Christmas in Australia is a weird experience. Shorts, t-shirts and sandals were the way to go yesterday, as Melbourne experienced its hottest Christmas day in 18 years of records. But spare a thought for the people living in the city of Adelaide (which is in the state to the west of this state of Victoria), who experienced their hottest Christmas day in 70 years of records. Far out it was hot yesterday!
36.3 degrees Celsius (100’F) in Melbourne is a hot Christmas day in anybody’s language! And I reckon it is important to recall that 18 years ago the official weather station for Melbourne sat on a corner of a busy intersection just on the edge of the Melbourne CBD. I use the past tense to describe that weather station because a year or so ago - and in these more enlightened times - that weather station was moved into parklands along the banks of the Yarra River. Since that weather station was moved to a cooler location, I have cynically felt that the current weather records are akin to describing the differences between apples and oranges. Yes, they are both fruit, but it would be a very big call to describe them as tasting the same.
The editor and I were lucky enough to spend Christmas day in the company of friends, dining in the shade of century old walnut trees. It was a very lovely Christmas day and everyone enjoyed a very long lunch extending into an even longer dinner whilst the hot Christmas day sun fell below the horizon.
On Christmas Eve, the editor and I had decided – for research purposes for this blog, of course – to check out the nearby town where some householders had decided to adorn their streetscapes with massively huge quantities of Christmas lights. The night was warm and we arrived to find that the street was absolutely feral with people. It was great to see so many people enjoying the light display that the householders had installed.
|Carla Views in Sunbury had a great turnout of people to view the Christmas lights on Christmas Eve|
Some of the houses in that street installed a fantastic display of lights for the public and we really do enjoy their efforts.
|Some of the houses install a fantastic display of lights for the public and we really enjoy their efforts|
Every year, the editor and I are always searching for the most unusual Christmas light installations. In the past we’ve spotted drunken reindeer, Australian flags and the odd Christmas kangaroo and emu’s among other interesting light installations. Our diligent process of content curation, brings to you – dear reader – these Christmas lighting anomalies every year, and this year the award goes to an anatomically correct reindeer stag. You have to admit that it is uncanny the efforts that some people will go to ensure that their abstract representations are not misrepresented by the general public…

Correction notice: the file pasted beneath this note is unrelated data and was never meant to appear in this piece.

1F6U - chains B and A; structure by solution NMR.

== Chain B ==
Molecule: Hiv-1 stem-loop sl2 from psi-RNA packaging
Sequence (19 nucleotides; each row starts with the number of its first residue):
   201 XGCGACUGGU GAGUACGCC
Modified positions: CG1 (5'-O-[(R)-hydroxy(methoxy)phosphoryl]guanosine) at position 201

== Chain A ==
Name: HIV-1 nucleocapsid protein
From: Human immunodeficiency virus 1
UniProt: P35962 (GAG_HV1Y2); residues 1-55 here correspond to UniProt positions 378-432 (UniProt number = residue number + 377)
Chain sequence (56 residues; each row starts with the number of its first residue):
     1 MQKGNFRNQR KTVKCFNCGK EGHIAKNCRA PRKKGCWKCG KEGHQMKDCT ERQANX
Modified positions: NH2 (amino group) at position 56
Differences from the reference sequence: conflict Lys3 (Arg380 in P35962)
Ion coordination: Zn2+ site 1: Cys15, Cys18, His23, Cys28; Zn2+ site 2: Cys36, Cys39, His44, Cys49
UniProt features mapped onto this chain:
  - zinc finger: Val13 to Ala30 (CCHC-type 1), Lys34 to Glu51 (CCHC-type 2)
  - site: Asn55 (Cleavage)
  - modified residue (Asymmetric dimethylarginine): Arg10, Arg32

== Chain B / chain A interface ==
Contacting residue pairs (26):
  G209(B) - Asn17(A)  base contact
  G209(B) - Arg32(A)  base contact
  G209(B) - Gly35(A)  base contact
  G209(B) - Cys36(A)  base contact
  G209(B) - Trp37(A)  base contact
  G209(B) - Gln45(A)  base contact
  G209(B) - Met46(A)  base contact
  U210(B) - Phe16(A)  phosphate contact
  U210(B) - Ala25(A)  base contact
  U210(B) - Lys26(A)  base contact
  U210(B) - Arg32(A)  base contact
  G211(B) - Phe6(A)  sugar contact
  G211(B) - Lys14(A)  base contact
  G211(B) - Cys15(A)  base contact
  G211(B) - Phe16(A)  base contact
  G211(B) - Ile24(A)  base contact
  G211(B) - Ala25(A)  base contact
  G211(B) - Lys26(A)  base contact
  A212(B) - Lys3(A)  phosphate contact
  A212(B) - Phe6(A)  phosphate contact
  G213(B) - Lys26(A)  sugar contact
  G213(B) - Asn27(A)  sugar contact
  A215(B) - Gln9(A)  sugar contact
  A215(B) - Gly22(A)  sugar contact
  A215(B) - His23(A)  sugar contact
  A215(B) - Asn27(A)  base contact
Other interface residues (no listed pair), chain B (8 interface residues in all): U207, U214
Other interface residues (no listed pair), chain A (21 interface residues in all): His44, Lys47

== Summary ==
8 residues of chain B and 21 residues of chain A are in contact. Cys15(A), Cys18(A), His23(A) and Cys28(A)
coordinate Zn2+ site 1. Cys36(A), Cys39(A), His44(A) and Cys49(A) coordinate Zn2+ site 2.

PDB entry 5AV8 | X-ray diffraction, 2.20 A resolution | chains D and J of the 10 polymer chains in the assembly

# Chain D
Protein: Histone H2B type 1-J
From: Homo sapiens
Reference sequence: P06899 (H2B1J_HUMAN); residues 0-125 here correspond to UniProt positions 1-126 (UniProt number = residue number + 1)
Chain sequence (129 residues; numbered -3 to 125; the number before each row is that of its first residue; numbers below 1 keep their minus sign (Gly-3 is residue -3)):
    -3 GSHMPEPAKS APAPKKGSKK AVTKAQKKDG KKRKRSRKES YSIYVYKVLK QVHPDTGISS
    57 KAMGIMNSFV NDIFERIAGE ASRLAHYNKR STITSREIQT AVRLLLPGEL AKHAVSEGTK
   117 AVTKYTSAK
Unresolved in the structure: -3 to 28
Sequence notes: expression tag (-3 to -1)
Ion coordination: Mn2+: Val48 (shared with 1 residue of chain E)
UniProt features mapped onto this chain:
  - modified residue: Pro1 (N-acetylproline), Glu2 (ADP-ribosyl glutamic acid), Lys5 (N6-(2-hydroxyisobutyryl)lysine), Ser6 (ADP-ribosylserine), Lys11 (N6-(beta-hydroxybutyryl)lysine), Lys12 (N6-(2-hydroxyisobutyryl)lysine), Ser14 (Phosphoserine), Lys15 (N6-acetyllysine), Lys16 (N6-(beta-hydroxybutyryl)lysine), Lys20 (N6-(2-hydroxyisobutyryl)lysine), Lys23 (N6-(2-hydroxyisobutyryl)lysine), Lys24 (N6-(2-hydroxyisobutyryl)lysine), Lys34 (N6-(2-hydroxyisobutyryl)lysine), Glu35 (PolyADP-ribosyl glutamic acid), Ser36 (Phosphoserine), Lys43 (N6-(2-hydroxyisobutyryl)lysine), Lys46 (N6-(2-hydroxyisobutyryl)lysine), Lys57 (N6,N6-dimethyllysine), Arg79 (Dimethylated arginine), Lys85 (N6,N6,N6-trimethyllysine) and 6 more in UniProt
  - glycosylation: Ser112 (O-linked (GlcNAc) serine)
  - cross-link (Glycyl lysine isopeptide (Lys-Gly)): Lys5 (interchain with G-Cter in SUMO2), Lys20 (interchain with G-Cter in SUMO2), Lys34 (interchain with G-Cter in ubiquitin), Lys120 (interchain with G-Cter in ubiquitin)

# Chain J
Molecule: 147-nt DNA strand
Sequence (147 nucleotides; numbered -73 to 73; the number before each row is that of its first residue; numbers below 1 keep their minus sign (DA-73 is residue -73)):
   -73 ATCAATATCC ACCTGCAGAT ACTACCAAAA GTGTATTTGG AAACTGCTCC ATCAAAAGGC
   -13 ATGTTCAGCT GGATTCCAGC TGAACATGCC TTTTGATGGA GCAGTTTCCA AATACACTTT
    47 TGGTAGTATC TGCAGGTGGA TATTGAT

|An anatomically correct reindeer stag Christmas lighting installation|
I won’t even mention that the Christmas light in that particular installation is a tasteful shade of pink! Whatever was the manufacturer thinking?
The majority of this week was hot, so spare a thought for us as summer has barely started. Two of the dogs here at the farm have very long and thick coats and so this week, both of those dogs have lost a considerable amount of hair, as well as mojo. All thinking people know that if anyone or anything ever gets their hair cut, then they will lose mojo. In an unfortunate, but alas necessary hair intervention (edit: including eyebrows and nostrils), I also lost mojo this week! What’s going on? Anyway, unlike Sir Scruffy who looked very surly and unsure of his remaining mojo after being groomed this week, I looked reasonably happy about it!
|Sir Scruffy looks surly and unsure about his lost mojo after being groomed this week|
However, Poopy the Pomeranian (let’s not over inflate his ego by calling him by his proper and more regal sounding breed of: Swedish Lapphund) also received a haircut this week. Poopy loves the attention and couldn’t care less about the loss of mojo…
|Poopy the Pomeranian received a clip this week|
Who doesn’t love freshly baked bread? I do, but baking a loaf of bread in a hot oven inside a house during hot weather is a very silly idea. In hot weather we simply bake fresh bread in a dodgy old electric (solar powered) oven that is on a stainless steel bench outside of the house but located in the shade. Unfortunately, the front glass door of that dodgy old electric oven broke late last summer and no longer closed. This is a bad problem because if the door to the oven does not close properly, then all of the heat which is generated gets lost to the atmosphere – which could be said doesn’t actually require any additional heating – and the bread does not bake properly. Anyway, this week, I installed a piece of steel which holds the glass door of the oven firmly closed. That piece of steel can be easily slid up to open the door, and then slide back down again to lock the door firmly into place. I can now bake fresh bread outside again on hot days without heating up the inside of the house!
|The electric oven in the outside kitchen which is used on very hot days, was repaired this week|
This farm is at a reasonable elevation on the side of an extinct volcano and so we have a good view into the valley below. In the valley below there is a very large and well run farm. That farm sometimes conducts interesting experiments with their paddocks, and about two years ago they slowly burned the vegetation in a single paddock. The burned vegetation in that paddock was then ploughed back into the soil and the results now look like this:
|A paddock on a farm in the valley below that was deliberately burned off two years ago is now looking very good|
As far as I am aware, that paddock has not received any additional watering.
The elderberry shrubs have been in flower for the past several weeks, and a few days ago the editor picked more elderberry flowers and produced another demijohn of elderberry wine which is happily bubbling away in the hot sun:
|We produced another demijohn of elderberry wine|
Observant readers will note just how much muck makes its way through the plastic airlock on the top of the demijohn during the first few days of the fermentation process.